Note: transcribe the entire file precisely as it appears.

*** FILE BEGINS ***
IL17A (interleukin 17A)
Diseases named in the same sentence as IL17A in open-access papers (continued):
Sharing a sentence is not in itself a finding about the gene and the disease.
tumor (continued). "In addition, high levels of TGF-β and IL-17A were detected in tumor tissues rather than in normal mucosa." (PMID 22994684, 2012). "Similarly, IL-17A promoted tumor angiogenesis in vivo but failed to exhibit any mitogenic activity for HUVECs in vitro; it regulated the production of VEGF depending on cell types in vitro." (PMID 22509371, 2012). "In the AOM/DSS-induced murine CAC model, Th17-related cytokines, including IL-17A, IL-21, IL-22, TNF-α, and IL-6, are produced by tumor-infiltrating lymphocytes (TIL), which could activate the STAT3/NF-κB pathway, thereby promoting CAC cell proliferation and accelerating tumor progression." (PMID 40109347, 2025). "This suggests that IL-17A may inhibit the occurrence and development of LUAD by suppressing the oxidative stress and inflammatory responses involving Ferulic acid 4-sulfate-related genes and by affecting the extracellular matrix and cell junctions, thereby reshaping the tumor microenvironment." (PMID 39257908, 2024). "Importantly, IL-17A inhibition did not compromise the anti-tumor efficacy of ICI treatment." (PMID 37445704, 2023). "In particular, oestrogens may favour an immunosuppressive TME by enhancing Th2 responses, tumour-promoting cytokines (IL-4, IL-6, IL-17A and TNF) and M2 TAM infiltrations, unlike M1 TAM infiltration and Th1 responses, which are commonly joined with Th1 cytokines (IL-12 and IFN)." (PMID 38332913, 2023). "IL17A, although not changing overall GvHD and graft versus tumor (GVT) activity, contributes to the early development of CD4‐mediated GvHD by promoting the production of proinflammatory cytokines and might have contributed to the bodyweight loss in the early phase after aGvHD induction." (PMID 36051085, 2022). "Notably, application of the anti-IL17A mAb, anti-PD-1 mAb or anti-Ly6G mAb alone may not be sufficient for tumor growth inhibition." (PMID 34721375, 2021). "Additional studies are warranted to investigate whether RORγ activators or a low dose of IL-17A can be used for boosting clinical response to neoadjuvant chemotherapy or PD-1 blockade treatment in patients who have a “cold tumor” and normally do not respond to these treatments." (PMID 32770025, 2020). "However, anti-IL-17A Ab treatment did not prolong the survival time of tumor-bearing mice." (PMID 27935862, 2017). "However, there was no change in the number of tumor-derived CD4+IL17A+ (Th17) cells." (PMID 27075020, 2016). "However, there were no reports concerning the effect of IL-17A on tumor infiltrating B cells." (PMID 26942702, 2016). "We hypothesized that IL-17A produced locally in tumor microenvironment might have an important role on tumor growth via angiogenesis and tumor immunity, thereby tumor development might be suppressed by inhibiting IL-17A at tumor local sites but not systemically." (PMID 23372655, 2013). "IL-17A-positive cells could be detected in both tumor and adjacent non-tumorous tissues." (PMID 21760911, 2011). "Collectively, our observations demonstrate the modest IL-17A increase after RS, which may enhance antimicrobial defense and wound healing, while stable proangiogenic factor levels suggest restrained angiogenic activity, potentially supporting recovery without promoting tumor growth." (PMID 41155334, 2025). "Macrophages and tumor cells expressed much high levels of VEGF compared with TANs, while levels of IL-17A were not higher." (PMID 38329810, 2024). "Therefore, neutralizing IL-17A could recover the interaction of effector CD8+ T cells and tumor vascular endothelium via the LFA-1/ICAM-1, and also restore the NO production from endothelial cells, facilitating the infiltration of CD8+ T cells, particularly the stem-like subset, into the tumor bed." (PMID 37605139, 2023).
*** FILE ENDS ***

IL17A (interleukin 17A)
Diseases named in the same sentence as IL17A in open-access papers (continued):
Sharing a sentence is not in itself a finding about the gene and the disease.
tumor (continued). "In addition, high levels of TGF-β and IL-17A were detected in tumor tissues rather than in normal mucosa." (PMID 22994684, 2012). "Similarly, IL-17A promoted tumor angiogenesis in vivo but failed to exhibit any mitogenic activity for HUVECs in vitro; it regulated the production of VEGF depending on cell types in vitro." (PMID 22509371, 2012). "In the AOM/DSS-induced murine CAC model, Th17-related cytokines, including IL-17A, IL-21, IL-22, TNF-α, and IL-6, are produced by tumor-infiltrating lymphocytes (TIL), which could activate the STAT3/NF-κB pathway, thereby promoting CAC cell proliferation and accelerating tumor progression." (PMID 40109347, 2025). "This suggests that IL-17A may inhibit the occurrence and development of LUAD by suppressing the oxidative stress and inflammatory responses involving Ferulic acid 4-sulfate-related genes and by affecting the extracellular matrix and cell junctions, thereby reshaping the tumor microenvironment." (PMID 39257908, 2024). "Importantly, IL-17A inhibition did not compromise the anti-tumor efficacy of ICI treatment." (PMID 37445704, 2023). "In particular, oestrogens may favour an immunosuppressive TME by enhancing Th2 responses, tumour-promoting cytokines (IL-4, IL-6, IL-17A and TNF) and M2 TAM infiltrations, unlike M1 TAM infiltration and Th1 responses, which are commonly joined with Th1 cytokines (IL-12 and IFN)." (PMID 38332913, 2023). "IL17A, although not changing overall GvHD and graft versus tumor (GVT) activity, contributes to the early development of CD4‐mediated GvHD by promoting the production of proinflammatory cytokines and might have contributed to the bodyweight loss in the early phase after aGvHD induction." (PMID 36051085, 2022). "Notably, application of the anti-IL17A mAb, anti-PD-1 mAb or anti-Ly6G mAb alone may not be sufficient for tumor growth inhibition." (PMID 34721375, 2021). "Additional studies are warranted to investigate whether RORγ activators or a low dose of IL-17A can be used for boosting clinical response to neoadjuvant chemotherapy or PD-1 blockade treatment in patients who have a “cold tumor” and normally do not respond to these treatments." (PMID 32770025, 2020). "However, anti-IL-17A Ab treatment did not prolong the survival time of tumor-bearing mice." (PMID 27935862, 2017). "However, there was no change in the number of tumor-derived CD4+IL17A+ (Th17) cells." (PMID 27075020, 2016). "However, there were no reports concerning the effect of IL-17A on tumor infiltrating B cells." (PMID 26942702, 2016). "We hypothesized that IL-17A produced locally in tumor microenvironment might have an important role on tumor growth via angiogenesis and tumor immunity, thereby tumor development might be suppressed by inhibiting IL-17A at tumor local sites but not systemically." (PMID 23372655, 2013). "IL-17A-positive cells could be detected in both tumor and adjacent non-tumorous tissues." (PMID 21760911, 2011). "Collectively, our observations demonstrate the modest IL-17A increase after RS, which may enhance antimicrobial defense and wound healing, while stable proangiogenic factor levels suggest restrained angiogenic activity, potentially supporting recovery without promoting tumor growth." (PMID 41155334, 2025). "Macrophages and tumor cells expressed much high levels of VEGF compared with TANs, while levels of IL-17A were not higher." (PMID 38329810, 2024). "Therefore, neutralizing IL-17A could recover the interaction of effector CD8+ T cells and tumor vascular endothelium via the LFA-1/ICAM-1, and also restore the NO production from endothelial cells, facilitating the infiltration of CD8+ T cells, particularly the stem-like subset, into the tumor bed." (PMID 37605139, 2023).